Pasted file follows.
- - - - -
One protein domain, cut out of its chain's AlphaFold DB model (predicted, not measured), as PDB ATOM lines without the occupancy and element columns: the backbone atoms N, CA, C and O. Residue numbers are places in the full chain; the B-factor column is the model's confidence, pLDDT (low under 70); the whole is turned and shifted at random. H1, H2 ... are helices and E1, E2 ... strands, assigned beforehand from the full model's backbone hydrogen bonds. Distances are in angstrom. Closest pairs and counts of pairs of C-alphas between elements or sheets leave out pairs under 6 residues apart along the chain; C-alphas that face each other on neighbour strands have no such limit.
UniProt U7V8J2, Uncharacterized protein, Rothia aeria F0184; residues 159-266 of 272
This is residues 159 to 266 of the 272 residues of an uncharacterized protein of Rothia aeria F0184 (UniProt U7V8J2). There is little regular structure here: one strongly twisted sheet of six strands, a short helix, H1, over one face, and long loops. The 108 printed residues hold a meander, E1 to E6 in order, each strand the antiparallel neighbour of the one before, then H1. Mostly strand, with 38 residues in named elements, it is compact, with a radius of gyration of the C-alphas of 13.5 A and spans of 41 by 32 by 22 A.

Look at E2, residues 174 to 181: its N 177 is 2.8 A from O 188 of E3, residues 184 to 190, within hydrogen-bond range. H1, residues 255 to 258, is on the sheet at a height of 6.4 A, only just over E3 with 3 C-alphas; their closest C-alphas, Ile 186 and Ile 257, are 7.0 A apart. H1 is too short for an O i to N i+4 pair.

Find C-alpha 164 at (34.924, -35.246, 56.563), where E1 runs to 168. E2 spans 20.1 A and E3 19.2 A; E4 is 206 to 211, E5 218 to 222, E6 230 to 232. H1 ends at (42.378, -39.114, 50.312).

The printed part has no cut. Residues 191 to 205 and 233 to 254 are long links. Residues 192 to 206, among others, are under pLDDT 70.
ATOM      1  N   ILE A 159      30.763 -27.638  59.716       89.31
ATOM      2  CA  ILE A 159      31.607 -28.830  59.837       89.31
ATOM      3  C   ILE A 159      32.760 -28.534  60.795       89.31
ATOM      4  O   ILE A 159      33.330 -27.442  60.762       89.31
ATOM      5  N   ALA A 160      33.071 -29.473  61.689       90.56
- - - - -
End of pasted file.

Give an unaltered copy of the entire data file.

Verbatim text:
One protein domain, cut out of its chain's AlphaFold DB model (predicted, not measured), as PDB ATOM lines without the occupancy and element columns: the backbone atoms N, CA, C and O. Residue numbers are places in the full chain; the B-factor column is the model's confidence, pLDDT (low under 70); the whole is turned and shifted at random. H1, H2 ... are helices and E1, E2 ... strands, assigned beforehand from the full model's backbone hydrogen bonds. Distances are in angstrom. Closest pairs and counts of pairs of C-alphas between elements or sheets leave out pairs under 6 residues apart along the chain; C-alphas that face each other on neighbour strands have no such limit.
UniProt U7V8J2, Uncharacterized protein, Rothia aeria F0184; residues 159-266 of 272
This is residues 159 to 266 of the 272 residues of an uncharacterized protein of Rothia aeria F0184 (UniProt U7V8J2). There is little regular structure here: one strongly twisted sheet of six strands, a short helix, H1, over one face, and long loops. The 108 printed residues hold a meander, E1 to E6 in order, each strand the antiparallel neighbour of the one before, then H1. Mostly strand, with 38 residues in named elements, it is compact, with a radius of gyration of the C-alphas of 13.5 A and spans of 41 by 32 by 22 A.

Look at E2, residues 174 to 181: its N 177 is 2.8 A from O 188 of E3, residues 184 to 190, within hydrogen-bond range. H1, residues 255 to 258, is on the sheet at a height of 6.4 A, only just over E3 with 3 C-alphas; their closest C-alphas, Ile 186 and Ile 257, are 7.0 A apart. H1 is too short for an O i to N i+4 pair.

Find C-alpha 164 at (34.924, -35.246, 56.563), where E1 runs to 168. E2 spans 20.1 A and E3 19.2 A; E4 is 206 to 211, E5 218 to 222, E6 230 to 232. H1 ends at (42.378, -39.114, 50.312).

The printed part has no cut. Residues 191 to 205 and 233 to 254 are long links. Residues 192 to 206, among others, are under pLDDT 70.
ATOM      1  N   ILE A 159      30.763 -27.638  59.716       89.31
ATOM      2  CA  ILE A 159      31.607 -28.830  59.837       89.31
ATOM      3  C   ILE A 159      32.760 -28.534  60.795       89.31
ATOM      4  O   ILE A 159      33.330 -27.442  60.762       89.31
ATOM      5  N   ALA A 160      33.071 -29.473  61.689       90.56